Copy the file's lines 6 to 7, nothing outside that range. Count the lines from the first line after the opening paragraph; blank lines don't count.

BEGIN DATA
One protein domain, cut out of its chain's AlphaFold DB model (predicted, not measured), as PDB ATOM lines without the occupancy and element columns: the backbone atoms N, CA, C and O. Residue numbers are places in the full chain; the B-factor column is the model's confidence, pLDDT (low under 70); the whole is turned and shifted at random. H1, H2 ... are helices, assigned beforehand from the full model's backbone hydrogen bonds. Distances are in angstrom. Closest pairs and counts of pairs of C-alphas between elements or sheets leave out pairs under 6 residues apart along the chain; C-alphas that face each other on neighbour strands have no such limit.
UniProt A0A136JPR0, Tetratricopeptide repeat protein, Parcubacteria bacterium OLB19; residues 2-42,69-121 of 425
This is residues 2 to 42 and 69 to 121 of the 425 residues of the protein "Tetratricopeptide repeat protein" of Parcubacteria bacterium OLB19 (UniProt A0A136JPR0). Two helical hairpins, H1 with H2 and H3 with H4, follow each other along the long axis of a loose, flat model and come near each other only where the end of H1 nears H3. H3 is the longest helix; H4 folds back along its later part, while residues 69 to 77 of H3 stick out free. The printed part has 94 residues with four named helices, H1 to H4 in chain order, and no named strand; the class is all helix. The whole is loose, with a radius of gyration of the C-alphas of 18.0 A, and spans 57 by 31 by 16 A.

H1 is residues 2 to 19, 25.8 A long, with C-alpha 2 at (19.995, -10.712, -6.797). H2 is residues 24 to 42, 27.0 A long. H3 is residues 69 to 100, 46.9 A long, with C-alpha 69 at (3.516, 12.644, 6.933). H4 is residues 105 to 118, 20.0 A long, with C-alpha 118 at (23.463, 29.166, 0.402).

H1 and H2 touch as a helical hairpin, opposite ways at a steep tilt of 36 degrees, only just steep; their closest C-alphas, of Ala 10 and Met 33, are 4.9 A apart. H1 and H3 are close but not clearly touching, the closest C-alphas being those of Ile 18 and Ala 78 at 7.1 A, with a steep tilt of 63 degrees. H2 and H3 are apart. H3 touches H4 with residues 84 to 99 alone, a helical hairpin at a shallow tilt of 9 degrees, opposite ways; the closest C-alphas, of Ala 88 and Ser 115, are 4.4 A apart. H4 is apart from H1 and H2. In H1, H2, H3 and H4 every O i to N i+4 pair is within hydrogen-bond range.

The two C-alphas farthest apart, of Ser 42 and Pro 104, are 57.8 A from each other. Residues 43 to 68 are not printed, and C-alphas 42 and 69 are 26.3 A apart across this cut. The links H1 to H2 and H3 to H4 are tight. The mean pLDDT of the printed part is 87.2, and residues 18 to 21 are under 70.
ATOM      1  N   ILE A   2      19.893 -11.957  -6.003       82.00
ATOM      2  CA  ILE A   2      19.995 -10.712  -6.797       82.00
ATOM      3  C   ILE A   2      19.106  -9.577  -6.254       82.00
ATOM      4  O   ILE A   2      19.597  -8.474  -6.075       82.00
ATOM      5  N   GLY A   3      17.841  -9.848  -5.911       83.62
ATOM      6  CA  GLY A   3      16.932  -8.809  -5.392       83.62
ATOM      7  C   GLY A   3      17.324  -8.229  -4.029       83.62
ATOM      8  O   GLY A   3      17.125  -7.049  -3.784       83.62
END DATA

ATOM      1  N   ILE A   2      19.893 -11.957  -6.003       82.00
ATOM      2  CA  ILE A   2      19.995 -10.712  -6.797       82.00